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Passage plans – fail to prepare, prepare to fail


The CMA CGM Libra [2020] EWCA Civ 293 (Alize 1954 and CMA CGM SA v Allianz Elementar Versicherungs AG and 16 Ors) The Court of Appeal of England & Wales has recently endorsed the first-instance Admiralty Court decision that a failure to properly prepare a passage plan or to properly mark-up navigational charts to reflect navigational dangers, may amount to a failure to exercise due diligence to make the vessel seaworthy, leading to an actionable fault defence for cargo interests who had refused to contribute to general average.

On 17 May 2011, “CMA CGM LIBRA” departed Xiamen, China bound for Hong Kong. She was carrying over 8,000 TEU of containerised cargo, valued in excess of US$500 million. After dropping off the pilot, the vessel’s master navigated out of the recognised channel marked by lit buoys, with the vessel subsequently grounding at a speed of around 12 knots.

The grounding site was within an area identified as a former mined area. Mariners are warned, by way of notices to mariners, that the former presence of those mines inhibited hydrographic surveying, giving rise to a risk of uncharted shoals (rather than a risk of mines themselves). The case revolved around one specific notice to mariners, NM 6274(P)/10, which was not included in the passage plan nor were “no go” areas marked on the chart to reflect the dangers of shallow water to which mariners were alerted by NM 6274(P)/10, the questions being whether these omissions were causative of the grounding and, if so, whether that omission rendered the vessel unseaworthy.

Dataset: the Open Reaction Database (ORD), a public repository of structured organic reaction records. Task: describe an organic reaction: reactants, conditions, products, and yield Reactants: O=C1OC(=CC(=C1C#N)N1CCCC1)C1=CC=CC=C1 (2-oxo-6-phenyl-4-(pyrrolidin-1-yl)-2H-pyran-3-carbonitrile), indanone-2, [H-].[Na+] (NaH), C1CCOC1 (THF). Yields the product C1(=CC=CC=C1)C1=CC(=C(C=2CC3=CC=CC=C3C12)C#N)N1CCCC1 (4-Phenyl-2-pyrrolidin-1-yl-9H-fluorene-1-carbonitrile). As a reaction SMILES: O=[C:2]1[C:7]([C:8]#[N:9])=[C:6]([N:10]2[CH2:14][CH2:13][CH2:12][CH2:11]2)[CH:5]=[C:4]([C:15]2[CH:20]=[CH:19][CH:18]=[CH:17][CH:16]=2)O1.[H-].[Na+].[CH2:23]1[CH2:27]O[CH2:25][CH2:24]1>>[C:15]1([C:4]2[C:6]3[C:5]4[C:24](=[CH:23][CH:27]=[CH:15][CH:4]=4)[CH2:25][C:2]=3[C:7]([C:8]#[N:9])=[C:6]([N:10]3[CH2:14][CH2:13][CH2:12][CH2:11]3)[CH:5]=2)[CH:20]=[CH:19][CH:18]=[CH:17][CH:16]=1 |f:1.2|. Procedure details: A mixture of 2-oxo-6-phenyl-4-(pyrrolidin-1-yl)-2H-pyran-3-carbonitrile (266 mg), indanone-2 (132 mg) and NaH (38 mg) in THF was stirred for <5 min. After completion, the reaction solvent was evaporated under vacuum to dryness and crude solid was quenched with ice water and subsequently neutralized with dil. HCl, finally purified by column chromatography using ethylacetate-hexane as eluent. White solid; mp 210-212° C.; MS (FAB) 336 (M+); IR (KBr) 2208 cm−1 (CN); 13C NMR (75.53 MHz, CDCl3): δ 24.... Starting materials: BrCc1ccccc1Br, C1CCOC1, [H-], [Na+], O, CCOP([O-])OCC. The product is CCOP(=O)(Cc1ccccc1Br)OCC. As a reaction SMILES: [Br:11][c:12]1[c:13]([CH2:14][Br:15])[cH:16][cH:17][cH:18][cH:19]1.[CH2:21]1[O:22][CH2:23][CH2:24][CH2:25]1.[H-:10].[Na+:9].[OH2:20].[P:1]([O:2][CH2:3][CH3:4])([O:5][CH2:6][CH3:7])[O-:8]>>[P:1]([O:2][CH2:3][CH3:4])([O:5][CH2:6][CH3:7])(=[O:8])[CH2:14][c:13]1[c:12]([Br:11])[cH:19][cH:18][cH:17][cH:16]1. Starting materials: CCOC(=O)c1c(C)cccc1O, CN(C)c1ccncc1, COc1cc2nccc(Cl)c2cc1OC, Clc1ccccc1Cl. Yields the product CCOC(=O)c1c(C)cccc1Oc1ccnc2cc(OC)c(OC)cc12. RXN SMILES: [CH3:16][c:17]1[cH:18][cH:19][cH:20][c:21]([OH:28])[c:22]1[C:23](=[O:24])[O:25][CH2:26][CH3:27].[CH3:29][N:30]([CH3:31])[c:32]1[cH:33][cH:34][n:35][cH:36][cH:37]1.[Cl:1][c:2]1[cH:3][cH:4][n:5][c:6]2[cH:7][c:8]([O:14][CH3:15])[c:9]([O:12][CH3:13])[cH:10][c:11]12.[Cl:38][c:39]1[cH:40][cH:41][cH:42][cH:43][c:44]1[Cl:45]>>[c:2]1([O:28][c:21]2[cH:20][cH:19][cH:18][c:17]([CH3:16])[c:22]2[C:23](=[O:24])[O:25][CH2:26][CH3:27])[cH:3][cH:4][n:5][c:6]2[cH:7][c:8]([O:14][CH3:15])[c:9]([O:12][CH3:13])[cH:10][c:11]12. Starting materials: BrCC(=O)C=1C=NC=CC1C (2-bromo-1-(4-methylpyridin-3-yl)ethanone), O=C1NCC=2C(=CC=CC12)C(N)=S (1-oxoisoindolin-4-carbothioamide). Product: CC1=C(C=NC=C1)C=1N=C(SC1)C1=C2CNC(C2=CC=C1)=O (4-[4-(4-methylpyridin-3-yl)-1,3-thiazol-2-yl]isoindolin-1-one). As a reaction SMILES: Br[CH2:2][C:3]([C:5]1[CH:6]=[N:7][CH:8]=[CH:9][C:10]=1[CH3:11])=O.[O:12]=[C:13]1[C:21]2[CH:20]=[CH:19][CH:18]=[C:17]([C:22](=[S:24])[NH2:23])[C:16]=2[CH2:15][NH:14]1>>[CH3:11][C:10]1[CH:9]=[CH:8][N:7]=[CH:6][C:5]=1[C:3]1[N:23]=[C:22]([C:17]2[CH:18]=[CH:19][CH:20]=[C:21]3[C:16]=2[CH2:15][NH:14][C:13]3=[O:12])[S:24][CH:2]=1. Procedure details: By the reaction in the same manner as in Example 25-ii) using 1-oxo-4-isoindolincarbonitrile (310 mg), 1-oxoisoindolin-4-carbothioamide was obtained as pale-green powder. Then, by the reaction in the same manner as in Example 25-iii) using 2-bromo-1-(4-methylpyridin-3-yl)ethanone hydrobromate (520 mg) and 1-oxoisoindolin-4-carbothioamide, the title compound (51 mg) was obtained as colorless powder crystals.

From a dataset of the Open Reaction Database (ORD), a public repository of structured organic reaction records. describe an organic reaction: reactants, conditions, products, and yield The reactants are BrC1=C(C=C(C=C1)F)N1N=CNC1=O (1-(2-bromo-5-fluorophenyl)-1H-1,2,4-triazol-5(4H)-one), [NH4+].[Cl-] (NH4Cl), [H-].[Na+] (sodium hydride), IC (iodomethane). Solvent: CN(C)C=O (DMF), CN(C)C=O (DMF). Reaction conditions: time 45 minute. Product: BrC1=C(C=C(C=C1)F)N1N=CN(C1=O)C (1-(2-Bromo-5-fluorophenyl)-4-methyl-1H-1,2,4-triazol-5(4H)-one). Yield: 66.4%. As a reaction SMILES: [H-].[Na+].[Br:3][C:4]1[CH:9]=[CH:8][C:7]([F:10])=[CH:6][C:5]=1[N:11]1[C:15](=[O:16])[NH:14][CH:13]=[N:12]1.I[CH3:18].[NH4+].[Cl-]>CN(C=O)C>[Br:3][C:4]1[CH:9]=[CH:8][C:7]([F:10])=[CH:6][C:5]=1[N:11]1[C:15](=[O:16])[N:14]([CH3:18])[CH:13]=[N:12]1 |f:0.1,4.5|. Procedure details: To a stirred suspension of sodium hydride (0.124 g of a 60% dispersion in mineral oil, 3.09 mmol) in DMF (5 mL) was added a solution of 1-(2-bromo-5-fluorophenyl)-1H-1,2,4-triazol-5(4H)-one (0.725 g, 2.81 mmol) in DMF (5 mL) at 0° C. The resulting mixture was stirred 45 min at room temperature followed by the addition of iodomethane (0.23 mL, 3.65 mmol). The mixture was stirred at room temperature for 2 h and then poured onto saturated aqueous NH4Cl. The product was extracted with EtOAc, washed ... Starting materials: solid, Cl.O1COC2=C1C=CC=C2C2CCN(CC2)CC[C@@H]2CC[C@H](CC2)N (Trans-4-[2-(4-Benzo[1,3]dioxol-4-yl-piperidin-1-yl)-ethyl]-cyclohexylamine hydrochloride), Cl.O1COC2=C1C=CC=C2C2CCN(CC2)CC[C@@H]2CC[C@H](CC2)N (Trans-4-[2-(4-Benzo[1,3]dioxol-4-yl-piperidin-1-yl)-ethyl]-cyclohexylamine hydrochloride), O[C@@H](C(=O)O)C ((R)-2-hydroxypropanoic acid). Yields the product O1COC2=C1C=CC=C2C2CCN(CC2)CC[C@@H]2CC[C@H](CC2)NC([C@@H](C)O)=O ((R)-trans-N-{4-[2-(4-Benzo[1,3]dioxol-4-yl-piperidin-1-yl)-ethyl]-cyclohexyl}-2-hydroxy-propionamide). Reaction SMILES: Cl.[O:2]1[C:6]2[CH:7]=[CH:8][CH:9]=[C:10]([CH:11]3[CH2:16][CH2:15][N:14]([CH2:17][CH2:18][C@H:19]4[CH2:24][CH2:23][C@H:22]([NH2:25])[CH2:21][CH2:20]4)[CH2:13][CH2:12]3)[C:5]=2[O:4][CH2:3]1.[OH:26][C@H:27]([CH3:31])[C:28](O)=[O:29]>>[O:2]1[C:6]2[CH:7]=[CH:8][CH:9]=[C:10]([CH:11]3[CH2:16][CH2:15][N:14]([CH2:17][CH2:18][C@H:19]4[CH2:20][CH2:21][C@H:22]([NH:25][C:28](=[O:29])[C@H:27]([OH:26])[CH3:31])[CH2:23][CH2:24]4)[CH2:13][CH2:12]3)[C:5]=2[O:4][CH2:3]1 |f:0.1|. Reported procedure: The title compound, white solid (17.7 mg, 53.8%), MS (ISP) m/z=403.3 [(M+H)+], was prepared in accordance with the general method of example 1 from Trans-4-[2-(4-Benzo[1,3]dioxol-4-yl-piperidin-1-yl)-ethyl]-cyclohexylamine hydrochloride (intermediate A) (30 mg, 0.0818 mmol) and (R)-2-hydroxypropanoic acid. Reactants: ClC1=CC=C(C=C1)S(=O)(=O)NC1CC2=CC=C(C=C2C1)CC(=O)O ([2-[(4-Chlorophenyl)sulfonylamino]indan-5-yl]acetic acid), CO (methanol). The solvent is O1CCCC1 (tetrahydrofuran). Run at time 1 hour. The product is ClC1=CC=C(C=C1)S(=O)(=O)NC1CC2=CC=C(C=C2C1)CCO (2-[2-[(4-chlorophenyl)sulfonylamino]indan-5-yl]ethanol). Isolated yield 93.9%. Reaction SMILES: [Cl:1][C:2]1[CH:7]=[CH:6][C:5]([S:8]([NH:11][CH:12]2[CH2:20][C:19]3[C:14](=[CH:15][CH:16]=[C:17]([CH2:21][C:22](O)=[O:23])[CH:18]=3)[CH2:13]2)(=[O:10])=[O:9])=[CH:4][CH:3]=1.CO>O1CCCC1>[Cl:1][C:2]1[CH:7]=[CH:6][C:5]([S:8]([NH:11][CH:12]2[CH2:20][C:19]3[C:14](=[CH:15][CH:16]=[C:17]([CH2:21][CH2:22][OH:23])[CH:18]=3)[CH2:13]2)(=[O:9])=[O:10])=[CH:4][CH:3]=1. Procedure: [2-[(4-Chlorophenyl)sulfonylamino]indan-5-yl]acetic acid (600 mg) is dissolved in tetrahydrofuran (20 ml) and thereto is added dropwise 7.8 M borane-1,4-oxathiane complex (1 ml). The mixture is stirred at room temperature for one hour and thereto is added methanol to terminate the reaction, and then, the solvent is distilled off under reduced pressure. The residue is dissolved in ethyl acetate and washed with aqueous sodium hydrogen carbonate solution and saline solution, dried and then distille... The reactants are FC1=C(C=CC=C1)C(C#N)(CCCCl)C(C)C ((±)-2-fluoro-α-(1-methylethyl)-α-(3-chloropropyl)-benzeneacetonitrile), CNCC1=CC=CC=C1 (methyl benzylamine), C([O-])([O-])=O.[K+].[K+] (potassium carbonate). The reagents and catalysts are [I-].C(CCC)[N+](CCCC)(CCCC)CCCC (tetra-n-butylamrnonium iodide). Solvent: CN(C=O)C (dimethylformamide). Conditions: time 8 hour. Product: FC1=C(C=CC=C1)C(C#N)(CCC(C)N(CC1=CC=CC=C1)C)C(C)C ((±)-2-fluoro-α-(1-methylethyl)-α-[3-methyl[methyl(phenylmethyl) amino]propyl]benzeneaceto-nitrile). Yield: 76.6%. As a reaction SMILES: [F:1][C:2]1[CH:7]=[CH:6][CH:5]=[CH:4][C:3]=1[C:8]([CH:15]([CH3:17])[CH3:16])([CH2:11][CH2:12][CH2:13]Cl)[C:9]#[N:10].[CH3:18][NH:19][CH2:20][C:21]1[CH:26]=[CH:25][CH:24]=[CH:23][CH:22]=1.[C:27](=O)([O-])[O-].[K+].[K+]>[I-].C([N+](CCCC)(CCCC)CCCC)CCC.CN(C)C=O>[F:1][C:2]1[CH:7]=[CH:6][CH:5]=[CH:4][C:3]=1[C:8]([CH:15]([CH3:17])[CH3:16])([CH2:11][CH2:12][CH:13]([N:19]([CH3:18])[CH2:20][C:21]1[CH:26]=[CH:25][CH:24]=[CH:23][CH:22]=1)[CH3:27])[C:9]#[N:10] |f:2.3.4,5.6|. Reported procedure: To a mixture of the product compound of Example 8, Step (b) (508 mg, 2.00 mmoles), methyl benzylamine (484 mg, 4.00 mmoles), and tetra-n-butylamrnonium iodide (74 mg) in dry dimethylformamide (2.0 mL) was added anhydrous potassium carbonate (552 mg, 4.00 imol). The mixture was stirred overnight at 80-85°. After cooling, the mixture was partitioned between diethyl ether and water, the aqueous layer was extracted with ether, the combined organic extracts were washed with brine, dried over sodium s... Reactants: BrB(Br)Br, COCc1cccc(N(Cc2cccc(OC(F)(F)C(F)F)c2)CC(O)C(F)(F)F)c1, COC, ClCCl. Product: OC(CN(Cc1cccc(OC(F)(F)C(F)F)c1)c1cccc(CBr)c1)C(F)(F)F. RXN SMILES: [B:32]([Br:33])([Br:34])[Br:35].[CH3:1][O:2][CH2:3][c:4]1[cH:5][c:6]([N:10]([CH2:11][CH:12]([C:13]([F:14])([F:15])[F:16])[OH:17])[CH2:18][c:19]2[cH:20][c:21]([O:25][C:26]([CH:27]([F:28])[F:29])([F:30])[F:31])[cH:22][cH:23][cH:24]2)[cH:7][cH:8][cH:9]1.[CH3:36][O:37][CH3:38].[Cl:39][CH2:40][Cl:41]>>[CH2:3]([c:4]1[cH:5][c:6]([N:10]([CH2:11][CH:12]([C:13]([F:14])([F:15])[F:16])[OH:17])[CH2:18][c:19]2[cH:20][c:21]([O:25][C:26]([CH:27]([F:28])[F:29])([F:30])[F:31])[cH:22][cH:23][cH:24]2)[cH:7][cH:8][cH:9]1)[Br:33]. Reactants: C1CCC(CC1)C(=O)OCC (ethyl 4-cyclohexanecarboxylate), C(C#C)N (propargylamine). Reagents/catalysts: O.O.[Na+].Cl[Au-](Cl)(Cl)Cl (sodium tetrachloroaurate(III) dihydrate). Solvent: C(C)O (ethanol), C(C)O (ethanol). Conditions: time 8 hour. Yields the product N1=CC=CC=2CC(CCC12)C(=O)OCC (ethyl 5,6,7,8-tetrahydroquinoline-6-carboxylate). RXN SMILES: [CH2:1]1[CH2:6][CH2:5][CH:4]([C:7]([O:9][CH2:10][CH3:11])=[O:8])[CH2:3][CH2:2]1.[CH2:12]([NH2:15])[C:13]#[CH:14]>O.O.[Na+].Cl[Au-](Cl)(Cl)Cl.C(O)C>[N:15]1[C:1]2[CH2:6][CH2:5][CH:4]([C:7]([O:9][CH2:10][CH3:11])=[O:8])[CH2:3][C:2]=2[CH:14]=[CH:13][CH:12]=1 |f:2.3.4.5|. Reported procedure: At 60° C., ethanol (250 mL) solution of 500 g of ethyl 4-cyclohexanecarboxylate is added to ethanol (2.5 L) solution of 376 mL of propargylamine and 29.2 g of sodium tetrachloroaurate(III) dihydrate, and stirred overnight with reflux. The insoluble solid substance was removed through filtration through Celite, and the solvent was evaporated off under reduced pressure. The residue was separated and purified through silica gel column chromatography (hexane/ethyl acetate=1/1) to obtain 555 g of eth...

Approximately 92% of the cargo interests agreed to pay the general average claim. The remaining 8% of the cargo interests chose not to pay, alleging that there was an actionable fault on the part of CMA CGM, which would give them a complete defence to the general average claim pursuant to Rule D in the York-Antwerp Rules.

CMA CGM sought to recover approximately US$ 800,000 from the non-paying cargo interests.

Admiralty Court

At first instance, the Admiralty Judge found that:-

  1. the master’s decision to depart from the passage plan was negligent, it was a decision which a prudent mariner would not have taken;
  2. despite submissions by the cargo interests to the contrary (following Volcafe Ltd v Cia Sud Americana de Vaporesi SA [2018] 3 WLR 2087) the burden of proof to show actionable fault remained with the cargo interests;
  3. prudent passage planning does require dangers outside a charted fairway to be marked on the chart as that would be the primary document which the officer navigating the vessel would refer to when making navigation decisions;
  4. applying the conventional test of unseaworthiness (as per McFadden v Blue Star Line (1905) 1 KB 697]), it would seem ‘inconceivable that the prudent owner would allow the vessel to depart from Xiamen with a passage plan which was defective in the manner I have found’;
  5. on the subject of causation, it was more likely than not that the defect in the passage plan was causative of the master’s decision to leave the channel which led to the grounding; and, accordingly
  6. the cargo interests had proved unseaworthiness and the owners had failed to establish that they had exercised due diligence to make the vessel seaworthy.

Court of Appeal

The two grounds of appeal advanced by the owners for which permission to appeal was granted were:

  1. That the judge wrongly held that a one-off defective passage plan rendered the vessel unseaworthy for the purposes of Article III rule 1 of the Hague Rules and, in particular, failed properly to distinguish between matters of navigation and aspects of unseaworthiness;